The world's largest scavenger hunt, right here in Provo.  Is it legal to have that much fun?

Held a workshop for children's ministries workers: a longtime goal.
Spent a day going door-to-door in a polygamist community.  Strange and heartbreaking.
Roughed it at Bible camp for a few days.  Shared my home with an intern for a month.

A supporting church sent a group to spend a July week with me.  Ain't nobody like Kansans.  (pictured)

A few refreshing days with my folks in the rugged majesty of Capitol Reef Nat'l Park.
Another few days at the missions conference of Appalachian Bible College: more refreshment.

Got an accountability partner and a new morning routine including memorization time.
Memorized Colossians 3 and Psalm 25.  All the paths of the Lord are lovingkindness and truth...

Three of the most spectacular Utah hikes I've ever done:
Mt. Timpanogos via Timpooneke  (pictured)
Y Mountain (the true, less-traversed summit)
Grand Wash Trail, Capitol Reef

Good reads included:
Seeking Allah, Finding Jesus by Nabeel Qureshi
The Hiding Place by Corrie Ten Boom (for the 3rd time)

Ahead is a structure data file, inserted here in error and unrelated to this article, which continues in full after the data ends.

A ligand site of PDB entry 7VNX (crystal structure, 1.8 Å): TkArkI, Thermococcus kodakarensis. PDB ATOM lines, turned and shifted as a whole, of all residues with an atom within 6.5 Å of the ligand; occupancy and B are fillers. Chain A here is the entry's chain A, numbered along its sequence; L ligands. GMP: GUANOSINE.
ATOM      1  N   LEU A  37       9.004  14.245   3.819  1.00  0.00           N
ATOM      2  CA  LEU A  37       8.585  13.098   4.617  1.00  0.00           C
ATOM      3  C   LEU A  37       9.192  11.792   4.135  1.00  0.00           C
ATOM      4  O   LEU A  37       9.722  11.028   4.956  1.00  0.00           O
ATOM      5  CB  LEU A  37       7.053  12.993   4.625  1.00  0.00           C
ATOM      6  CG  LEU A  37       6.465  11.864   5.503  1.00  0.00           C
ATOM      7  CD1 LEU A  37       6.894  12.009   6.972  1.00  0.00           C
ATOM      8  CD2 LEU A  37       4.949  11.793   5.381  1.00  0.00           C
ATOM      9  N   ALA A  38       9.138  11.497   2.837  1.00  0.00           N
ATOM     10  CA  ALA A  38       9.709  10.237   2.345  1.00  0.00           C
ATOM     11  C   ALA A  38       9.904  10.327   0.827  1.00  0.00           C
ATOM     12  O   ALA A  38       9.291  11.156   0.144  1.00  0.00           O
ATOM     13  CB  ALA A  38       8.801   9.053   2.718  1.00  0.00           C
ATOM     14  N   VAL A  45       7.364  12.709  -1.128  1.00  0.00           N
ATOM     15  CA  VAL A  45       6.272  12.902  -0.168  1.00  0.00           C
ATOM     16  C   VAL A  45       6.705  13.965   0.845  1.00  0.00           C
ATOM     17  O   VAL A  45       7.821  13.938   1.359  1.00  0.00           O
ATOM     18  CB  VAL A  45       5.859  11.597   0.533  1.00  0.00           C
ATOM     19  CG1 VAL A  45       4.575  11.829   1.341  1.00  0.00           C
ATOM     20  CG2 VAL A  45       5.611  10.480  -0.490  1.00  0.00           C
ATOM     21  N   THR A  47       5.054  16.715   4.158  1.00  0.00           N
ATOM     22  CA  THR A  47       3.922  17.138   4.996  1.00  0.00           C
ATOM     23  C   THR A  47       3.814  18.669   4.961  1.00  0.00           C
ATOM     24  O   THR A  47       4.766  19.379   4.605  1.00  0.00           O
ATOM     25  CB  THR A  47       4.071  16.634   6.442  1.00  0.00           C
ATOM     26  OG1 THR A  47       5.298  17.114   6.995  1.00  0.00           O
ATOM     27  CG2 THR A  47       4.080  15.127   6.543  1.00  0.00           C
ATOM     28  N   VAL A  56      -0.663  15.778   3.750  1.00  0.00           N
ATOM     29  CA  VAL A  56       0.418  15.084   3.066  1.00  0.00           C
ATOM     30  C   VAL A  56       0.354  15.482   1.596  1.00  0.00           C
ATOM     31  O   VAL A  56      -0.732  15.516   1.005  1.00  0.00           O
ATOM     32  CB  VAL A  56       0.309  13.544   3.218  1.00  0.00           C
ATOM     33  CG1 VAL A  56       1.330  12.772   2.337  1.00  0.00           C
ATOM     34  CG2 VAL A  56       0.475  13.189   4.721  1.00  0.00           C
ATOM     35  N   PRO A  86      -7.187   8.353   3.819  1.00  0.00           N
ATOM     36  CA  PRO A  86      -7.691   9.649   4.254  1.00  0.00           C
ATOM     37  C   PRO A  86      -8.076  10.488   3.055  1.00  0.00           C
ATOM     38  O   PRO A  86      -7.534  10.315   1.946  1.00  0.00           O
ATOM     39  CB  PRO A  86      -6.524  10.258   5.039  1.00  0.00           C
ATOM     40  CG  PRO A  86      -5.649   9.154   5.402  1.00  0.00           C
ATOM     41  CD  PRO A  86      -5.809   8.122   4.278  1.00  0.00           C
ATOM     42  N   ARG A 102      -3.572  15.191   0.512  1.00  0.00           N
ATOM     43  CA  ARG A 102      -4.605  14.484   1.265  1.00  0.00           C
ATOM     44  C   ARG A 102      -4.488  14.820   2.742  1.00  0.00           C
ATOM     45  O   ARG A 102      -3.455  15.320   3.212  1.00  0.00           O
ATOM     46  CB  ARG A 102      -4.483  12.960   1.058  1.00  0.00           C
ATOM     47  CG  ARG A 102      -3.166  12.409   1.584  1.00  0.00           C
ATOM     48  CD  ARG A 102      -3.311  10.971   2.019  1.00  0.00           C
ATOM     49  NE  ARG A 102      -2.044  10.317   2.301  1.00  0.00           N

...And in all of this, the Father's goodness and grace and faithfulness proven each day.
An excerpt from my journal entry, March 2, 2014:


In the Bleak Midwinter

For as long as I can remember, I have lived in places between 37º and 44º N latitude.  That means that Christmas has always been accompanied by cold temperatures, and usually snow.  I savor the change of seasons and I especially like having white Christmases.

It's no secret that Jesus probably was not born in December, and there almost certainly wasn't any snow falling that night in Bethlehem.  But there's something so apropos about celebrating Christmas "in the bleak midwinter" because it reflects mankind's condition.  It is not the weather that was bleak when Christ was born, but our hearts.  Cold, hopeless, lonely, miserable.  Into this bleakness Life and Light came!

But Christina Rossetti said it far better than I.  Her poem came to mind as I took a chilly Christmas Eve jog with this in view:

In the bleak mid-winter
Frosty wind made moan,
Earth stood hard as iron,
Water like a stone;
Snow had fallen, snow on snow,
Snow on snow,
In the bleak mid-winter
Long ago. 
Our God, Heaven cannot hold Him
Nor earth sustain;
Heaven and earth shall flee away
When He comes to reign:
In the bleak mid-winter
A stable-place sufficed
The Lord God Almighty,
Jesus Christ. 
Enough for Him, whom cherubim
Worship night and day,
A breastful of milk,
And a mangerful of hay;
Enough for Him, whom angels
Fall down before,
The ox and ass and camel
Which adore. 
Angels and archangels
May have gathered there,
Cherubim and seraphim
Thronged the air -
But only His mother
In her maiden bliss
Worshipped the Beloved
With a kiss. 
What can I give Him,
Poor as I am?
If I were a shepherd